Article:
Roxanne Jones: Goodell, NFL commissioner, talked good line on NFL welcoming female fans
She says women 45% of league base; might have expected harsh penalty for Ray Rice
But he got light slap. Michael Vick, of dogfighting notoriety, had harsh punishment, she says
Jones: Goodell shows what he thinks of women. She urges NFL blackout when Rice returns
Editor’s Note: Roxanne Jones is a founding editor of ESPN The Magazine and a former vice president at ESPN. She is a national lecturer on sports, entertainment and women’s topics and a recipient of the 2010 Woman of the Year award from Women in Sports and Events. She is the co-author of “Say It Loud: An Illustrated History of the Black Athlete,” (Random House) and CEO of the Push Marketing Group. The opinions expressed in this commentary are solely those of the author.
There has been much controversy about the two-game suspension the NFL handed down in July to Baltimore Ravens running back Ray Rice. Rice was caught on a security camera in February pulling his fiancée, Janay Palmer (now his wife, Janay Rice), unconscious from an elevator. He was charged with aggravated assault.
That’s right, two games. I have something to say to NFL Commissioner Roger Goodell.
We thought you really cared. We believed you when you said you wanted to create a more welcoming NFL game for women.
And all of us were touched by the compassion you showed with your Breast Cancer Awareness campaign, even though those hot pink cleats disturbingly clashed with every NFL uniform. Mr. Commissioner, you even talked endlessly about making NFL stadiums around the nation more family-friendly.
And despite all the disturbing medical reports of NFL players with life-threatening concussions, you have worked tirelessly to try to convince us moms that the game remains safe for our precious sons. (I forgave you for stretching the truth past all the medical evidence on that one.) And still, we thought: Now that man really cares. What a guy.
We repaid your good deeds by watching the games in record numbers, helping the league boost its television ratings. We even started turning up at stadiums around the nation and buying all those form-fitting team-branded outfits now made for women.
The NFL reported earnings of more than $9 billion last year, thanks in large part to women, who make up nearly 45% of the league’s fan base.
So, knowing you as we do, there was no doubt that you’d send down the harshest penalty possible for Baltimore Ravens running back Ray Rice after he was caught on camera dragging his then-fiancee, Janay, like a rag doll out of the elevator.
Surely, you, like all the rest of us, must have been appalled by Rice’s actions. Roger will handle it, we thought. No way the commissioner who prides himself on being tough on players who step out of line will let this atrocious behavior go unpunished.
What fools we have been. A two-game suspension? You repay our loyalty with an insult? And you expect us to accept that – to keep on supporting your game? Not happening here. You’ve shown us your true face. And sadly, you, Mr. Commissioner are a fake, a fraud, a liar. Turns out you never really cared about women at all.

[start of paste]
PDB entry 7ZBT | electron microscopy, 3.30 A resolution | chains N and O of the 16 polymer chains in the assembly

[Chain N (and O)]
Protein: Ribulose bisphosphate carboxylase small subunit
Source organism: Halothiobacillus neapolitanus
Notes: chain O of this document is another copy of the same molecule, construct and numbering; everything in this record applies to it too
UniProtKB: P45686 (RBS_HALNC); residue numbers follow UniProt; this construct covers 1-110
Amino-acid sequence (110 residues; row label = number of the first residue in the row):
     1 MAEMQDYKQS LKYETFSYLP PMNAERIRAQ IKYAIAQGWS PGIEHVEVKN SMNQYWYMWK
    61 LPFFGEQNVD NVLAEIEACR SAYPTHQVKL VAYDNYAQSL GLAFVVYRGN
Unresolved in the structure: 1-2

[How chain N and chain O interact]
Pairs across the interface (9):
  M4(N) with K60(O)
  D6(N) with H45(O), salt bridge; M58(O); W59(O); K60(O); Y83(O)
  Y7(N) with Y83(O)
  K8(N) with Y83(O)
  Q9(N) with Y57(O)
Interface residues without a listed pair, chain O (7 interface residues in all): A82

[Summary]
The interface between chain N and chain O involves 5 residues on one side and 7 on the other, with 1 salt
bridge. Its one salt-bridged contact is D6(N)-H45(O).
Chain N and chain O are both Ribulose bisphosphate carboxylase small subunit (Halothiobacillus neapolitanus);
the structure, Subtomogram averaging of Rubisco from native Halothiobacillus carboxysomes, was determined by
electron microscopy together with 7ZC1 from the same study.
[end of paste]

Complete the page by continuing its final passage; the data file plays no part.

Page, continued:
Where is the indignation and outrage you showed the world when handing down the indefinite suspension for NFL quarterback Michael Vick in 2007 after he admitted his role in a dogfighting ring?
“Your admitted conduct is not only illegal, but also cruel and reprehensible. … Your team, fans and the NFL have all been hurt by your actions,” you wrote to Vick in a formal letter from the league. “Your career, freedom and your public standing are now in the most serious jeopardy. I hope that you will be able to learn from this difficult experience and emerge from it better prepared to act responsibly and to make the kinds of choices that are expected of a conscientious and law-abiding citizen.”
By your lights, it sounds like dogs are more important than women. Or perhaps you subscribe to the philosophy of my misguided colleague, sports commentator Stephen A. Smith, who raised the issue of whether Rice’s wife somehow brought an “element of provocation” into the situation.
Rightfully, Smith was suspended for a week by ESPN. But at least he has faced his critics. You, Mr. Goodell, were hiding out in your NFL ivory tower until you were forced to face the league’s female fans and try to defend the indefensible.
It’s good to know where we stand with you now, Roger. We should have known that you were just stringing us along. Saying all the right words. Sadly, we love this game so much it was easy to look the other way. Easy to believe.
But you’ve gone too far. It’s time for us to fight back. I’m declaring week three, Sunday, September 21, 1:00 p.m. an NFL blackout day in my house. That’s the game when Rice is scheduled to return to the field after serving his paltry suspension. And I’m urging every woman I know to do the same. The blackout continues until we hear your apology.
You don’t take 45% of your customers for granted. Because, in case you didn’t know, Roger, without women watching the NFL, you lose.
Bruce Levenson couldn’t cut it as a successful NBA owner. His business, the Atlanta Hawks, was failing. He needed a scapegoat, and he blamed African-Americans, his most loyal customer base. Apparently, he forgot those fans are the only group that has stuck by him in spite of the inferior product he’s put on the basketball court since he took over the team 11 years ago. He should be grateful any fans showed up for the games at all.